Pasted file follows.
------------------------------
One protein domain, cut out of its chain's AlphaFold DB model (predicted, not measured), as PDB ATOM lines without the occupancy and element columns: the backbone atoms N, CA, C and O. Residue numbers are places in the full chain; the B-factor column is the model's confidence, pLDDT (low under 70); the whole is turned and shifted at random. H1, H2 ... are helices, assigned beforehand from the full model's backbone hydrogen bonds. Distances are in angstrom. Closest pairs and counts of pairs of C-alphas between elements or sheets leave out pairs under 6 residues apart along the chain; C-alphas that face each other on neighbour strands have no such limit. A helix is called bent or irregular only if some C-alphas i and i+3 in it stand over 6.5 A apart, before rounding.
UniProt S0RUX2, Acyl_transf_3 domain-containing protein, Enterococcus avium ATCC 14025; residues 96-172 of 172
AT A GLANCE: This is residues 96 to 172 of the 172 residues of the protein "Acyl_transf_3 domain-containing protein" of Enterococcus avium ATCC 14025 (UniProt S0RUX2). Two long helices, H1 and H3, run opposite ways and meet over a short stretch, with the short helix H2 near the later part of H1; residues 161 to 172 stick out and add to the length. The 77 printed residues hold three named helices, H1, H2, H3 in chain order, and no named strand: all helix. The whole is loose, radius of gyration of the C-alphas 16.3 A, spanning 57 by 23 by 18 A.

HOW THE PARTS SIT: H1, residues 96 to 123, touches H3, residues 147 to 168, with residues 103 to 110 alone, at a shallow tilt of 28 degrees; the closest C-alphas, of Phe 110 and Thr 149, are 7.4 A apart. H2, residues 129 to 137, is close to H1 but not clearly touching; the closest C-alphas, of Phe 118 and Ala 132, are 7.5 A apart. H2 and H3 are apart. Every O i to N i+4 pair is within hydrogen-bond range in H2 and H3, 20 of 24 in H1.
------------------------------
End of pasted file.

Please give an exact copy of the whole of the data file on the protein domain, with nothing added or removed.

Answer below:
One protein domain, cut out of its chain's AlphaFold DB model (predicted, not measured), as PDB ATOM lines without the occupancy and element columns: the backbone atoms N, CA, C and O. Residue numbers are places in the full chain; the B-factor column is the model's confidence, pLDDT (low under 70); the whole is turned and shifted at random. H1, H2 ... are helices, assigned beforehand from the full model's backbone hydrogen bonds. Distances are in angstrom. Closest pairs and counts of pairs of C-alphas between elements or sheets leave out pairs under 6 residues apart along the chain; C-alphas that face each other on neighbour strands have no such limit. A helix is called bent or irregular only if some C-alphas i and i+3 in it stand over 6.5 A apart, before rounding.
UniProt S0RUX2, Acyl_transf_3 domain-containing protein, Enterococcus avium ATCC 14025; residues 96-172 of 172
AT A GLANCE: This is residues 96 to 172 of the 172 residues of the protein "Acyl_transf_3 domain-containing protein" of Enterococcus avium ATCC 14025 (UniProt S0RUX2). Two long helices, H1 and H3, run opposite ways and meet over a short stretch, with the short helix H2 near the later part of H1; residues 161 to 172 stick out and add to the length. The 77 printed residues hold three named helices, H1, H2, H3 in chain order, and no named strand: all helix. The whole is loose, radius of gyration of the C-alphas 16.3 A, spanning 57 by 23 by 18 A.

HOW THE PARTS SIT: H1, residues 96 to 123, touches H3, residues 147 to 168, with residues 103 to 110 alone, at a shallow tilt of 28 degrees; the closest C-alphas, of Phe 110 and Thr 149, are 7.4 A apart. H2, residues 129 to 137, is close to H1 but not clearly touching; the closest C-alphas, of Phe 118 and Ala 132, are 7.5 A apart. H2 and H3 are apart. Every O i to N i+4 pair is within hydrogen-bond range in H2 and H3, 20 of 24 in H1.